BWW Review: New Musical A WALL APART at the Grand is Passionate
A WALL APART is a heart-pounding original rock musical about the Berlin Wall that fills the room with palpable passion and a soaring score by Lord Graham Russell of Air Supply. The show was first introduced at the New York Musical Theatre Festival, and the same production team transferred to the Grand Theatre for its fully staged world premiere.
A WALL APART (music by Graham Russell, book by Sam Goldstein and Craig Clyde with collaboration from Keith Andrews) is the saga of one family divided by the Berlin Wall. It tells the story of three brothers: the oldest, Hans is a committed member of the border patrol; the youngest, Mickey is a singer enamored by Western music and ideals; and Kurt is caught somewhere in between.
The brothers are played with vigor and depth by Darren Ritchie as Hans, Michael Scott Johnson as Kurt, and Holden Smith as Mickey. They are the life force of the piece and are each magnetic in their own way.
Ritchie originated leading roles on Broadway in Frank Wildhorn's DRACULA and WONDERLAND, and it is thrilling to see his masterful performance in such an intimate setting.
The direction and choreography by Keith Andrews is absolutely outstanding. It is intimate and artistic, perfectly capturing the spirit of the characters and setting and adeptly balancing the abstract and the concrete. The scenic and lighting design by David Goldstein create a stunning immersive environment that provides just the right framework for the physical movement while also encapsulating and emulating the spirit of it. The period costume and prop design by Shannon McCullock is also a worthy contribution to the production.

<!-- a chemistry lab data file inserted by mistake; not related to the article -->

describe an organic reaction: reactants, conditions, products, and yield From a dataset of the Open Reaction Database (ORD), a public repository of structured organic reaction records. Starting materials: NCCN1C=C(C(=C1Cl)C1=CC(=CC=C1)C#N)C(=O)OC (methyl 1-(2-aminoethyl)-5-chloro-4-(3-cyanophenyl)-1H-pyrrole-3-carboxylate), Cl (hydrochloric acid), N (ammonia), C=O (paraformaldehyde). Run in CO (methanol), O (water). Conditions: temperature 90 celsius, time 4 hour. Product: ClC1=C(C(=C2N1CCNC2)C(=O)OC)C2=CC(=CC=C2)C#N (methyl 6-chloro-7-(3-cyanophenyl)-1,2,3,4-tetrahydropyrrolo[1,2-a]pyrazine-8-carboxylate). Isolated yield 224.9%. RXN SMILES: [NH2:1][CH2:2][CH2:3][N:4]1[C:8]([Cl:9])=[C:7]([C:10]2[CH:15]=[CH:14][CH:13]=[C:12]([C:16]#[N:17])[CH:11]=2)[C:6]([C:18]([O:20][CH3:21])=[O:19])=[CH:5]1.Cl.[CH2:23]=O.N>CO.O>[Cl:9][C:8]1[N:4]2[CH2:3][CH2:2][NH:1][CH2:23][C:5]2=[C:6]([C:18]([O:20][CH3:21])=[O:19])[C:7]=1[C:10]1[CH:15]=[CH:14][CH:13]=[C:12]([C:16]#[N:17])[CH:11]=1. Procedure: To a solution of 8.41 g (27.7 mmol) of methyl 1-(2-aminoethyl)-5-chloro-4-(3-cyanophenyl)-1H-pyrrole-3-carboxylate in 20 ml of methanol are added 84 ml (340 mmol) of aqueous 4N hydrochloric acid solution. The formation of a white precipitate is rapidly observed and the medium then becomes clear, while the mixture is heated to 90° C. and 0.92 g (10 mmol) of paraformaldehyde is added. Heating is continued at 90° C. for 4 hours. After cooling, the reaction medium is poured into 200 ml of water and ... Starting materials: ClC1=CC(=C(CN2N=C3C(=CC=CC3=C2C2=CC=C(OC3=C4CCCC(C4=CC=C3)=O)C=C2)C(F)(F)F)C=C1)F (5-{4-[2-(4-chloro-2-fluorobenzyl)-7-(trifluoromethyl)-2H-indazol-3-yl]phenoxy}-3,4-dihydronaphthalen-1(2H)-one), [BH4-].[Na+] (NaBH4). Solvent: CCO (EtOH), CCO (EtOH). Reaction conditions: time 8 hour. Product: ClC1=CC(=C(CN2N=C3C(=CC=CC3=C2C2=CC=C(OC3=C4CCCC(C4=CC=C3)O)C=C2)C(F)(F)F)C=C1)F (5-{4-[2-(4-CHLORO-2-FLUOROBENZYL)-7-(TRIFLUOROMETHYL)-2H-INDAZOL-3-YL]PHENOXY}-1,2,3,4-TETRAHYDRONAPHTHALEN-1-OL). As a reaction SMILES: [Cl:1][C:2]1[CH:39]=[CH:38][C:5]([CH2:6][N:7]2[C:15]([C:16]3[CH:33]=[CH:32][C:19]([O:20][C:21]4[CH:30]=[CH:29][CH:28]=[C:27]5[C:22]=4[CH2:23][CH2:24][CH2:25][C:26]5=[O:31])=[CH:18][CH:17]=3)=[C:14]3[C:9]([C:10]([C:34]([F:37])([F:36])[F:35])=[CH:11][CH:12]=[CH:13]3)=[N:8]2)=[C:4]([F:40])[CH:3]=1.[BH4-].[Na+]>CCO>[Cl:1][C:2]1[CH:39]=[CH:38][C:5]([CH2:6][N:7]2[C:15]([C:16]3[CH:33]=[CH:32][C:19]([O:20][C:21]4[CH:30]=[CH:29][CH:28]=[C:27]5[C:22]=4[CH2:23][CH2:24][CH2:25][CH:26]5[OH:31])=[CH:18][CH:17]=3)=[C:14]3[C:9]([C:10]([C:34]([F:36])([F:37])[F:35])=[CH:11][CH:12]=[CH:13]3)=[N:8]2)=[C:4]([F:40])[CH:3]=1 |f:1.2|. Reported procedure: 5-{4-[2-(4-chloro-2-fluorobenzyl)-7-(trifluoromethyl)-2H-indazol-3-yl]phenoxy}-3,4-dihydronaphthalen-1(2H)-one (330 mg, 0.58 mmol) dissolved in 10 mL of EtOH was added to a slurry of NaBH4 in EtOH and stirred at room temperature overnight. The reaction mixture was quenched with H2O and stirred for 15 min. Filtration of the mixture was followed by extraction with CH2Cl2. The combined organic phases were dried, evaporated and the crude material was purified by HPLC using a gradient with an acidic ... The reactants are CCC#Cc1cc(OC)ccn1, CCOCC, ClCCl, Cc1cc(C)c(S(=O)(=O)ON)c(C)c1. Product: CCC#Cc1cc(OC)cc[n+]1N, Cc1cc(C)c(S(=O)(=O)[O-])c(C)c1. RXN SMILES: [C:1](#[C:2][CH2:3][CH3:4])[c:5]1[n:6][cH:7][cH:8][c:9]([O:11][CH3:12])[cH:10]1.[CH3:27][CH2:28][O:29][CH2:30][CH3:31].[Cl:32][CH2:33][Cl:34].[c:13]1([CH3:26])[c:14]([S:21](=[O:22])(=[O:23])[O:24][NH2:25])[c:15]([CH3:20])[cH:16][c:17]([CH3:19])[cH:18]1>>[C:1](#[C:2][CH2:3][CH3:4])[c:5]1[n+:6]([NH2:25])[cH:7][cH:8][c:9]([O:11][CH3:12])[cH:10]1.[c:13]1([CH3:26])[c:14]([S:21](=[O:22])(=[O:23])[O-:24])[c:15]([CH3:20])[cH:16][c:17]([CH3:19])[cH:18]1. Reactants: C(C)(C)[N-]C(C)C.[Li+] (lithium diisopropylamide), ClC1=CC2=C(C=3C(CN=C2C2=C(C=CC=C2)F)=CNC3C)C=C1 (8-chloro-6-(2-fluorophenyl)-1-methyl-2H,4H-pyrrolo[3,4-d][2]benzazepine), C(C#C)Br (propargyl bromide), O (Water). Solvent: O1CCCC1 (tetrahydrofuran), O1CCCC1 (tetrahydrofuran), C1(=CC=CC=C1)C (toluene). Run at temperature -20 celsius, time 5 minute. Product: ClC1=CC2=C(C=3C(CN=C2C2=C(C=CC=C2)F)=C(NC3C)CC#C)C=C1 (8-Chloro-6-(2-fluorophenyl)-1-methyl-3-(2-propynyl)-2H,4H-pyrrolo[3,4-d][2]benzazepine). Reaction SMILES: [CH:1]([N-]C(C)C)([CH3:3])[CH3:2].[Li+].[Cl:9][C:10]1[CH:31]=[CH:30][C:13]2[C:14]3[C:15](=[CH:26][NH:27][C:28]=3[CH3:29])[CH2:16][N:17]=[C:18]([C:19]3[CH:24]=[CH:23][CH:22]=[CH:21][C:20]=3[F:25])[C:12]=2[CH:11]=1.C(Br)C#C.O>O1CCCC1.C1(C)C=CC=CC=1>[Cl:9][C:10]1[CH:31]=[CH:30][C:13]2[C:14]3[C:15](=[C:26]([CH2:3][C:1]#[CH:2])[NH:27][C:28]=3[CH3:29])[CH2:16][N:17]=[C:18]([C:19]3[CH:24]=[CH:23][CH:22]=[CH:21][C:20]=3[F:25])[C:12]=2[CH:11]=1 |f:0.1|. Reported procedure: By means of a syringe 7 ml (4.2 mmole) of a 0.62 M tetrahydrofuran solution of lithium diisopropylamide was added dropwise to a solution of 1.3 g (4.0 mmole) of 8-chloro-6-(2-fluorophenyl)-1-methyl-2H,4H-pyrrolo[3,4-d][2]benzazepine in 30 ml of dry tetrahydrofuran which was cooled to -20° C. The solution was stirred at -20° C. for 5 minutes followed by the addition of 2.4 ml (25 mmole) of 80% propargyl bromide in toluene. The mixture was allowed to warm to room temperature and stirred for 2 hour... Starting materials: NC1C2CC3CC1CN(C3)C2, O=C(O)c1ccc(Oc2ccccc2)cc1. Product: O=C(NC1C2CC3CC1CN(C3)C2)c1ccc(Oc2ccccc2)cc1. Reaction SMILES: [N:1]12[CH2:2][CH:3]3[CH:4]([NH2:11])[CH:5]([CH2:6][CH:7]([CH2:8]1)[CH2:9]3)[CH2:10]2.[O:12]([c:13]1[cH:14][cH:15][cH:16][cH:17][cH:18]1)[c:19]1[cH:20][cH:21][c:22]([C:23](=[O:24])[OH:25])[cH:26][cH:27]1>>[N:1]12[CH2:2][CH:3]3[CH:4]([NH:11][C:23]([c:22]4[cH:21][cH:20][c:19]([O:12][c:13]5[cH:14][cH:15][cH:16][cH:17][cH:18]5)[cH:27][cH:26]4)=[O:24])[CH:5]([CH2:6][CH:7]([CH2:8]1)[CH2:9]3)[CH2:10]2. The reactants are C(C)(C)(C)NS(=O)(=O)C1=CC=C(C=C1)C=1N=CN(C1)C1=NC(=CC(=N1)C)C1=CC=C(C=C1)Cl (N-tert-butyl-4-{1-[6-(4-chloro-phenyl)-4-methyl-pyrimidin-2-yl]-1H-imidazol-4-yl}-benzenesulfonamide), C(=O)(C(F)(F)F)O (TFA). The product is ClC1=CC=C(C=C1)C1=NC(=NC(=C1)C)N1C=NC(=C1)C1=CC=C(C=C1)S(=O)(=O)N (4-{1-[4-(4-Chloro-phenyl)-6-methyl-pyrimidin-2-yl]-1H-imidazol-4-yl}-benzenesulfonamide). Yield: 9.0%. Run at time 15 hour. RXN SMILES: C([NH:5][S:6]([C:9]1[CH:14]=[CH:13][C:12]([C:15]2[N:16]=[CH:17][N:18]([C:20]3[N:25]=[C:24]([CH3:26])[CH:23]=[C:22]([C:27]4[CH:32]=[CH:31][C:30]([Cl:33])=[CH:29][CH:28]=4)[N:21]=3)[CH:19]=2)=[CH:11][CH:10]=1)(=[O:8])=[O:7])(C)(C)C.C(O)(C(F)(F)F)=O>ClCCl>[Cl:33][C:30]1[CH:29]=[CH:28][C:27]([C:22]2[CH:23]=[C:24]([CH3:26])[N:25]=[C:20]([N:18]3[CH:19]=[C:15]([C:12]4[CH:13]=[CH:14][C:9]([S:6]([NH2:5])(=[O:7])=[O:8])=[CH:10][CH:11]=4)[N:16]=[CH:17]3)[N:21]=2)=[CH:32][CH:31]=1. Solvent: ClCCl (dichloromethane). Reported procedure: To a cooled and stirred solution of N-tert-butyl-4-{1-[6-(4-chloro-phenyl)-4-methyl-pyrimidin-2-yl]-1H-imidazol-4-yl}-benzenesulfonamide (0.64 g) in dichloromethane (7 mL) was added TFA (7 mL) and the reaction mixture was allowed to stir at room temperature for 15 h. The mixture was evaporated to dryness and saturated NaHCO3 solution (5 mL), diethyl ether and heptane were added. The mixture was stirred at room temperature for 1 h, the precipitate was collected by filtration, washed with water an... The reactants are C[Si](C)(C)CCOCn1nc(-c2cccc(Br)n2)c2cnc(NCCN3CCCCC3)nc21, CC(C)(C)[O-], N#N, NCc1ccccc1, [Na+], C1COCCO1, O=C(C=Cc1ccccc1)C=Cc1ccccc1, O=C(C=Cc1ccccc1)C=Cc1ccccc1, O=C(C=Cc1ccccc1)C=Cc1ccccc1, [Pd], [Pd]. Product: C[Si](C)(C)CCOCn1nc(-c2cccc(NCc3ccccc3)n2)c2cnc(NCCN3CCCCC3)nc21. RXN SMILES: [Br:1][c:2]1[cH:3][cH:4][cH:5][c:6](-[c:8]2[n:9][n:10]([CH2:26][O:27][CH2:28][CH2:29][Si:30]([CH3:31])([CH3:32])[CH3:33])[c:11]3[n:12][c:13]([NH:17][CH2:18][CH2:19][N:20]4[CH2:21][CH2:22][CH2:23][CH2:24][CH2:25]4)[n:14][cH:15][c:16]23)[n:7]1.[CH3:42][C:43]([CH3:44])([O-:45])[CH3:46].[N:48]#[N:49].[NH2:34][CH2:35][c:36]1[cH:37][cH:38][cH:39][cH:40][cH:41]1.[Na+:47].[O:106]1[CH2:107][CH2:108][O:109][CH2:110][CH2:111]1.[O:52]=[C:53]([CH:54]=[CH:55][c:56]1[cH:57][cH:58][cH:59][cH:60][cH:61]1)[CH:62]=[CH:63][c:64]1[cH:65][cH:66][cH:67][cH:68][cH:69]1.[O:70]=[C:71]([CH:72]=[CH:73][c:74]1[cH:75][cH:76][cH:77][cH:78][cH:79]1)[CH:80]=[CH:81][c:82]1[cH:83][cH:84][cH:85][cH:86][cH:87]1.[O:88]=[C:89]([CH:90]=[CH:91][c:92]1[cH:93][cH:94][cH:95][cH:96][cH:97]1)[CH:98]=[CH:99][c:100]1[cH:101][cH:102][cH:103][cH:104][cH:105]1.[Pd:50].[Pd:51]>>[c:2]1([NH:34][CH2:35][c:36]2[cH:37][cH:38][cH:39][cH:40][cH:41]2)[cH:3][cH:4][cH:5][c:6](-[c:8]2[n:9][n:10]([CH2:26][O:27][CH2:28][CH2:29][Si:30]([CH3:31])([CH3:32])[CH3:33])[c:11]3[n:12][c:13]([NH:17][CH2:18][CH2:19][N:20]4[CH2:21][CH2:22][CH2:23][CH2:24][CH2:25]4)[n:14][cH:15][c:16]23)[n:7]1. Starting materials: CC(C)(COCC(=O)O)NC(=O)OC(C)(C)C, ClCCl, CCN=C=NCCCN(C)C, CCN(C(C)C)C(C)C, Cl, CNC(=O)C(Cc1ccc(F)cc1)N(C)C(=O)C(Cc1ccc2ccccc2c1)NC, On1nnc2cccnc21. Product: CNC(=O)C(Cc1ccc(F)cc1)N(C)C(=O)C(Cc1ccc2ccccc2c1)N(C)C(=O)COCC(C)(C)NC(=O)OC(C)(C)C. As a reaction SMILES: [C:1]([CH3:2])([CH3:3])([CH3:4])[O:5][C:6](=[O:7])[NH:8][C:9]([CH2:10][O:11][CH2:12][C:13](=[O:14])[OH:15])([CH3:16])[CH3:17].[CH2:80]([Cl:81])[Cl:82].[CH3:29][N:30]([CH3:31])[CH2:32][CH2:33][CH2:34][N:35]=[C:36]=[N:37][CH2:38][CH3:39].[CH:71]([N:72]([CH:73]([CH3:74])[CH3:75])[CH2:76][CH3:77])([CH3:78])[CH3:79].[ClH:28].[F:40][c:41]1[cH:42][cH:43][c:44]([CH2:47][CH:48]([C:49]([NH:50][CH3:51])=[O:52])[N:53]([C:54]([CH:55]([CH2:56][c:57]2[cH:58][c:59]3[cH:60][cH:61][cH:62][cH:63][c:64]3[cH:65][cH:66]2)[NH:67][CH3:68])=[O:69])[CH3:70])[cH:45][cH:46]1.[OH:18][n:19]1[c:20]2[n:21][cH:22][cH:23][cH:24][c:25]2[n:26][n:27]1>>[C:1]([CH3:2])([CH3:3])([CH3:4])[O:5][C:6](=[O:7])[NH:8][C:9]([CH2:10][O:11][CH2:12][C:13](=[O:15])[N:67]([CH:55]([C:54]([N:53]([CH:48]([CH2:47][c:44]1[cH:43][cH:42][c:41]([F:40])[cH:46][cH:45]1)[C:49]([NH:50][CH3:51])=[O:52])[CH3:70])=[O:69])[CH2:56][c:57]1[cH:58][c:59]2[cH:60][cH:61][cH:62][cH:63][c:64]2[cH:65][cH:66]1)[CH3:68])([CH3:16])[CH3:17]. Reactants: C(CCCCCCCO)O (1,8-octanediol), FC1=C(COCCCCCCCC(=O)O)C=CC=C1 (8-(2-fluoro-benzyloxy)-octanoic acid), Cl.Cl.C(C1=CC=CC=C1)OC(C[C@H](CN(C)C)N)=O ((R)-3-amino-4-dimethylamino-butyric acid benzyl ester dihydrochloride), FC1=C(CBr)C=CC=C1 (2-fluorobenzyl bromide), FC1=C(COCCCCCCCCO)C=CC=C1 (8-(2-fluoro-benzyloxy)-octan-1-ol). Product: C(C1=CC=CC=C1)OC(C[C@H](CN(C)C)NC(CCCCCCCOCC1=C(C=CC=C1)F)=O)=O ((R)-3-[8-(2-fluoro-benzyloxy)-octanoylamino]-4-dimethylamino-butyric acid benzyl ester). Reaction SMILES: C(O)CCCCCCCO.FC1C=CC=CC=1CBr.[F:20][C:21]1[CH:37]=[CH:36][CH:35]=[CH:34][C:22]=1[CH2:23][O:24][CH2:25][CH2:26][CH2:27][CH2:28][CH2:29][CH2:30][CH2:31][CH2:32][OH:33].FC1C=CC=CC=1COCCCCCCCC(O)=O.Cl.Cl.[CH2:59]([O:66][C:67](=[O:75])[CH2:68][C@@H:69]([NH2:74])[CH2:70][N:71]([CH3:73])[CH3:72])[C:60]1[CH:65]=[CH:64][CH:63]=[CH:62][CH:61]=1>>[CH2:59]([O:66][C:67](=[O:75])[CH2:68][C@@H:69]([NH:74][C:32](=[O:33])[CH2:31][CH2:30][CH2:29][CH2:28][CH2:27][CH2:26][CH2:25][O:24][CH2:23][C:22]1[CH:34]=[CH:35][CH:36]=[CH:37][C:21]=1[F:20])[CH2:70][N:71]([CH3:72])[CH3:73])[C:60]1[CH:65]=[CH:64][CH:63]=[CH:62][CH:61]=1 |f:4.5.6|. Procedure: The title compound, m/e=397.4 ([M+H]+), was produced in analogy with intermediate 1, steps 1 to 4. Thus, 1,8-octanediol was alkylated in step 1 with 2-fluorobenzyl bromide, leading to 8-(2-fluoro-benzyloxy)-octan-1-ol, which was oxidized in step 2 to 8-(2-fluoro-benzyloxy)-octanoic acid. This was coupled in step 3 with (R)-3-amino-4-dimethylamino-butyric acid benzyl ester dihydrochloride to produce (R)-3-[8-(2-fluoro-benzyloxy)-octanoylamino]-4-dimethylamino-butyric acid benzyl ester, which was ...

A WALL APART's music is phenomenal, and its story set against the backdrop of the Berlin Wall is intriguing, emotional, and even brilliant. Together they form a show that is truly enjoyable to experience.
However, as a show still in development, there are still some adjustments that could make it even better. Overall, the score is stronger in the first act (the first three songs are probably the most memorable), and the book is stronger in the second act. The audience develops a connection with the characters right away, but it is diminished slightly by intermission, when it should be at its peak. If the relationship between Kurt and Esther was further developed in the first act, the audience would have a stronger connection to them as a couple. Some of their motivations and reactions feel disjointed and could use further transitioning within the scenes through dialogue.
In general, the score feels complete, but "Do You Mind if I Adore You," sung by Mickey and Suzanne, is one song that feels unnecessary, especially when immediately followed by another love song for Kurt and Esther that is more important to the story. Perhaps it could work better if significantly shortened, but it is one of a few songs, including "Forlorn Fraulein" and "We're Having a Baby" that feel very repetitive due to repeating lyrics and phrases. Shortening these songs would provide time for more dialogue in Act I, and it could also make room for a possible additional solo for Hans earlier in the show. His character is currently underutilized, and a song in which he tells his backstory would perhaps feel less forced than the explanation currently given to the audience via a conversation with Suzanne.
These are, of course, just minor issues in the grand scheme of things. By the end of the show, the audience's connection with the characters is deep, and they truly care about the family and their plight. It is a moving, engaging musical with so much to appreciate, and it deserves a bigger spotlight on or off Broadway.
This year, Utah is becoming a veritable breeding ground for the development of new musicals with big aspirations. In addition to A WALL APART is May's staged concert presentation of GOLD MOUNTAIN starring Ali Ewoldt and the upcoming pre-Broadway tryouts of FLY MORE THAN YOU FALL at Utah Valley University and CAGNEY starring Robert Creighton at Pioneer Theatre Company, both in September. It is satisfying to see and hopefully a pattern that will continue as Broadway producers see the depth of talent and appreciation of theatre in Utah.